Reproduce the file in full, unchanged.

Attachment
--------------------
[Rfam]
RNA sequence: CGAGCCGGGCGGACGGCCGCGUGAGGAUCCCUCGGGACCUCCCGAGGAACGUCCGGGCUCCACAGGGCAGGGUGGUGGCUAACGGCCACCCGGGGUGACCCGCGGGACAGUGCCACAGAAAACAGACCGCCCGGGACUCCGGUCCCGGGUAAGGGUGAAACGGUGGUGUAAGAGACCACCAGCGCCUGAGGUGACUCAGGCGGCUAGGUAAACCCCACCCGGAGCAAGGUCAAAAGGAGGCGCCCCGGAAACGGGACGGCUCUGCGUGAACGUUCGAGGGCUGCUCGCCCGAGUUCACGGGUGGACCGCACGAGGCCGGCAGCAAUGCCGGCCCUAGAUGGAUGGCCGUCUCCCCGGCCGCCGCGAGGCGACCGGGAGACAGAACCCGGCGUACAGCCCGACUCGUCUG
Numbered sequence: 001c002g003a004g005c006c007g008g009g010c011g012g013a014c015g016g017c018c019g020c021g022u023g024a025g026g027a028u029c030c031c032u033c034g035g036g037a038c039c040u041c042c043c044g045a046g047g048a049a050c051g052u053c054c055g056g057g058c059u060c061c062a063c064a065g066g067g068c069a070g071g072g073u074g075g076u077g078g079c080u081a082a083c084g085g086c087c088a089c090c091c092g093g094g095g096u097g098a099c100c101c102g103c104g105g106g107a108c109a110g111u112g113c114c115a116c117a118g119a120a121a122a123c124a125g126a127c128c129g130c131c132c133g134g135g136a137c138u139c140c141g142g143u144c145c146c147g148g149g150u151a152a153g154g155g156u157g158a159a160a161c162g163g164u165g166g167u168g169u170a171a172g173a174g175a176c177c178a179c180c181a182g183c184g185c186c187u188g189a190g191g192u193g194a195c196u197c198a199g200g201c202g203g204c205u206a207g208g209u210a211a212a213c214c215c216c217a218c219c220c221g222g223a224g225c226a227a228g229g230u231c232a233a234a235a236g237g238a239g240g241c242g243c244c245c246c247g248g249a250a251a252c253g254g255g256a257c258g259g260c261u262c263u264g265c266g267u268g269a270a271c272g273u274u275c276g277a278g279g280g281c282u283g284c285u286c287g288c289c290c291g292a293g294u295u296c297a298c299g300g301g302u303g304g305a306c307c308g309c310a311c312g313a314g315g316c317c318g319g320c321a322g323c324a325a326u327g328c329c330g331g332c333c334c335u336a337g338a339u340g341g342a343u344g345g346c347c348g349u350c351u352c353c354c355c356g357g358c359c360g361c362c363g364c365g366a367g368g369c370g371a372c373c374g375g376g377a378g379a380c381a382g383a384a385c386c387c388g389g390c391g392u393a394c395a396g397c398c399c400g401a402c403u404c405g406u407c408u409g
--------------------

[Rfam]
RNA sequence: CGAGCCGGGCGGACGGCCGCGUGAGGAUCCCUCGGGACCUCCCGAGGAACGUCCGGGCUCCACAGGGCAGGGUGGUGGCUAACGGCCACCCGGGGUGACCCGCGGGACAGUGCCACAGAAAACAGACCGCCCGGGACUCCGGUCCCGGGUAAGGGUGAAACGGUGGUGUAAGAGACCACCAGCGCCUGAGGUGACUCAGGCGGCUAGGUAAACCCCACCCGGAGCAAGGUCAAAAGGAGGCGCCCCGGAAACGGGACGGCUCUGCGUGAACGUUCGAGGGCUGCUCGCCCGAGUUCACGGGUGGACCGCACGAGGCCGGCAGCAAUGCCGGCCCUAGAUGGAUGGCCGUCUCCCCGGCCGCCGCGAGGCGACCGGGAGACAGAACCCGGCGUACAGCCCGACUCGUCUG
Numbered sequence: 001c002g003a004g005c006c007g008g009g010c011g012g013a014c015g016g017c018c019g020c021g022u023g024a025g026g027a028u029c030c031c032u033c034g035g036g037a038c039c040u041c042c043c044g045a046g047g048a049a050c051g052u053c054c055g056g057g058c059u060c061c062a063c064a065g066g067g068c069a070g071g072g073u074g075g076u077g078g079c080u081a082a083c084g085g086c087c088a089c090c091c092g093g094g095g096u097g098a099c100c101c102g103c104g105g106g107a108c109a110g111u112g113c114c115a116c117a118g119a120a121a122a123c124a125g126a127c128c129g130c131c132c133g134g135g136a137c138u139c140c141g142g143u144c145c146c147g148g149g150u151a152a153g154g155g156u157g158a159a160a161c162g163g164u165g166g167u168g169u170a171a172g173a174g175a176c177c178a179c180c181a182g183c184g185c186c187u188g189a190g191g192u193g194a195c196u197c198a199g200g201c202g203g204c205u206a207g208g209u210a211a212a213c214c215c216c217a218c219c220c221g222g223a224g225c226a227a228g229g230u231c232a233a234a235a236g237g238a239g240g241c242g243c244c245c246c247g248g249a250a251a252c253g254g255g256a257c258g259g260c261u262c263u264g265c266g267u268g269a270a271c272g273u274u275c276g277a278g279g280g281c282u283g284c285u286c287g288c289c290c291g292a293g294u295u296c297a298c299g300g301g302u303g304g305a306c307c308g309c310a311c312g313a314g315g316c317c318g319g320c321a322g323c324a325a326u327g328c329c330g331g332c333c334c335u336a337g338a339u340g341g342a343u344g345g346c347c348g349u350c351u352c353c354c355c356g357g358c359c360g361c362c363g364c365g366a367g368g369c370g371a372c373c374g375g376g377a378g379a380c381a382g383a384a385c386c387c388g389g390c391g392u393a394c395a396g397c398c399c400g401a402c403u404c405g406u407c408u409g